Mysterious yellow plastic strands on Cape Cod beaches lead to explosive revelation_freckle removal utah

Eric Williams, Cape Cod Times·4 min readIn this article:
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  • Laura LudwigLaura LudwigGerman beach volleyball player

When a veteran beach clean-up expert noticed a bloom of yellow plastic tubing along Outer Cape strands, she began to ask questions.

"I had never seen it before," said Laura Ludwig, manager of the Center for Coastal Studies Marine Debris and Plastics Program. "Where was it coming from?"

Thus began a journey to unravel the stringy mystery. Ludwig first encountered the tubing in September 2021 at Long Point in Provincetown during a beach clean-up. During the days that followed, more of the plastic was picked off beaches in Outer Cape towns.

"It was mind-blowing how much of the stuff there was," she said in a recent phone interview.

An example of the explosive shock tubing, made of plastic, that has been washing up on beaches on Cape Cod and beyond.
An example of the explosive shock tubing, made of plastic, that has been washing up on beaches on Cape Cod and beyond.

The yellow tubing has a thin rope-like appearance, and continues to wash up on Cape Cod beaches in varying lengths, from very short (1 millimeter) to 90 feet. Ludwig said it has been found on beaches in Provincetown, Truro, Wellfleet, Orleans, Brewster and Yarmouth. It has also been found on beaches in Hull, Scituate and beyond.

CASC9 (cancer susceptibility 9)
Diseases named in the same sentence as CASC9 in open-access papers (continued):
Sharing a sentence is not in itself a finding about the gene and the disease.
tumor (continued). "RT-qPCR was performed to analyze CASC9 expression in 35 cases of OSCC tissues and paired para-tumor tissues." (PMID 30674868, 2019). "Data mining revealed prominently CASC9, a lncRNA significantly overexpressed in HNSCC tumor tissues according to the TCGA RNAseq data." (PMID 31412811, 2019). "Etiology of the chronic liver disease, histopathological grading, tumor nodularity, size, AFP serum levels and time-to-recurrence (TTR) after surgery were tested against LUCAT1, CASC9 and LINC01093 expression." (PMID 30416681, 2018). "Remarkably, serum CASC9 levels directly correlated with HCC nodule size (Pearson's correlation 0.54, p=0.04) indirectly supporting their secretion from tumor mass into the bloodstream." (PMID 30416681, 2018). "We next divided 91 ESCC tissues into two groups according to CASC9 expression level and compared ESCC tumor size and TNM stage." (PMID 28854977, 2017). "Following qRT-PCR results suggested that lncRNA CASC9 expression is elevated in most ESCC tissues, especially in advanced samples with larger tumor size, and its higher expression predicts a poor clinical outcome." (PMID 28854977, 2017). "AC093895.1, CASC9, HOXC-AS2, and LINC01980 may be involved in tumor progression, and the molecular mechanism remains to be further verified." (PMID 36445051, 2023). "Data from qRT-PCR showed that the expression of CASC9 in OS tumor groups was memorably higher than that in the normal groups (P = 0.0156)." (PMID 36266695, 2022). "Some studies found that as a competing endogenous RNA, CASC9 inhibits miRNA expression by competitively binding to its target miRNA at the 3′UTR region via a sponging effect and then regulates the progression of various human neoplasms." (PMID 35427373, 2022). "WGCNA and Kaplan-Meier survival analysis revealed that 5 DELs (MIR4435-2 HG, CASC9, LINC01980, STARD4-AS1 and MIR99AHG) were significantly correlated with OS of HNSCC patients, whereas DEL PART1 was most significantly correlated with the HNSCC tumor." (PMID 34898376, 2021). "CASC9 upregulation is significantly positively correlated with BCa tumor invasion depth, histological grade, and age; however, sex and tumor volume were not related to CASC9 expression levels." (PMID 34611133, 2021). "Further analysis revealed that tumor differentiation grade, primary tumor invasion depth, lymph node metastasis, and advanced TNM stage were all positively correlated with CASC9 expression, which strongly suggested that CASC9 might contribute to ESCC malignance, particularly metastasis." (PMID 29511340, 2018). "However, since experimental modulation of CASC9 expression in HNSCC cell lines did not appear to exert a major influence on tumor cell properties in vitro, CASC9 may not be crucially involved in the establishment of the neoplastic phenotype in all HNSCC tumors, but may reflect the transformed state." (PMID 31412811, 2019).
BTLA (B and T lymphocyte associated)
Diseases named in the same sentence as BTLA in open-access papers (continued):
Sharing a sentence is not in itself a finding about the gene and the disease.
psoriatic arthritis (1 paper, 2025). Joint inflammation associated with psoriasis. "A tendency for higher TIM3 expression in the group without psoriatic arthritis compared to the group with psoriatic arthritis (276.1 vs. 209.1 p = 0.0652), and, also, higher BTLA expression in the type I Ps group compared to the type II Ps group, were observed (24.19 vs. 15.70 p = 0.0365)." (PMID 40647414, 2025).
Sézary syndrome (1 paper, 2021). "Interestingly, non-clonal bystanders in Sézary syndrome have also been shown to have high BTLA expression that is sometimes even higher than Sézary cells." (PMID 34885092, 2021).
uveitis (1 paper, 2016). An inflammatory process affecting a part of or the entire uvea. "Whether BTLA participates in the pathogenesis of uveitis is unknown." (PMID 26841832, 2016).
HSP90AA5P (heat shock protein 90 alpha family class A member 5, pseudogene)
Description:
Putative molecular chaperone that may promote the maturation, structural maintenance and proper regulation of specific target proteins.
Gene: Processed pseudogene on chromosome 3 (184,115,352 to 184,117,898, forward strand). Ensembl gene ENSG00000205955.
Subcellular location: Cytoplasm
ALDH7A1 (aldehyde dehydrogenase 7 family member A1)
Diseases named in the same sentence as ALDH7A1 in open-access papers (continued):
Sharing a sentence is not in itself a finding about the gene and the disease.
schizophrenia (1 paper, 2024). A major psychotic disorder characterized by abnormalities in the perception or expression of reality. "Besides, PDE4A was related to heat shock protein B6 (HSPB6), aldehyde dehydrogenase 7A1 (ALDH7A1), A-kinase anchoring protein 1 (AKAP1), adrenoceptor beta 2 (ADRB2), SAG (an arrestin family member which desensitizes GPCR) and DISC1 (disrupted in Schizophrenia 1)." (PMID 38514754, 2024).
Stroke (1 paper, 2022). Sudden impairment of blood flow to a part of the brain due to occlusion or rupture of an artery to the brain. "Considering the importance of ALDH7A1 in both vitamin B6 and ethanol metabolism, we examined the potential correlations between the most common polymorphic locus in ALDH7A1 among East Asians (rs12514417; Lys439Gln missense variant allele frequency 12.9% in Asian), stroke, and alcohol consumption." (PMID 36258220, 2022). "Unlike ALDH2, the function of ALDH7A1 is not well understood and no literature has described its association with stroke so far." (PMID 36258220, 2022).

"I found a piece in Newport, Rhode Island last week," said Ludwig.

Where is the plastic washing up on Cape shores coming from?

So far, Ludwig's beach cleanups and other volunteer efforts have plucked more than 2,000 feet of the tubing from Cape beaches.

Picking up beach debris is no easy task, but determining where it came from can also be a tall order. Because of its sudden appearance, Ludwig figured the tubing must have been related to a new situation, perhaps a recent project or unusual occurrence. She reached out to beach debris colleagues, asking for assistance on the mystery.

One of those colleagues posted a picture of the tubing on Facebook.

According to Ludwig, someone from the United Kingdom said it looked similar to material used in blasting rocks in quarries.

This explosive theory led Ludwig to reach out to the U.S. Army Corps of Engineers, to see if similar tubing had been used in projects in the region.

The answer, according to Ludwig was "yes."


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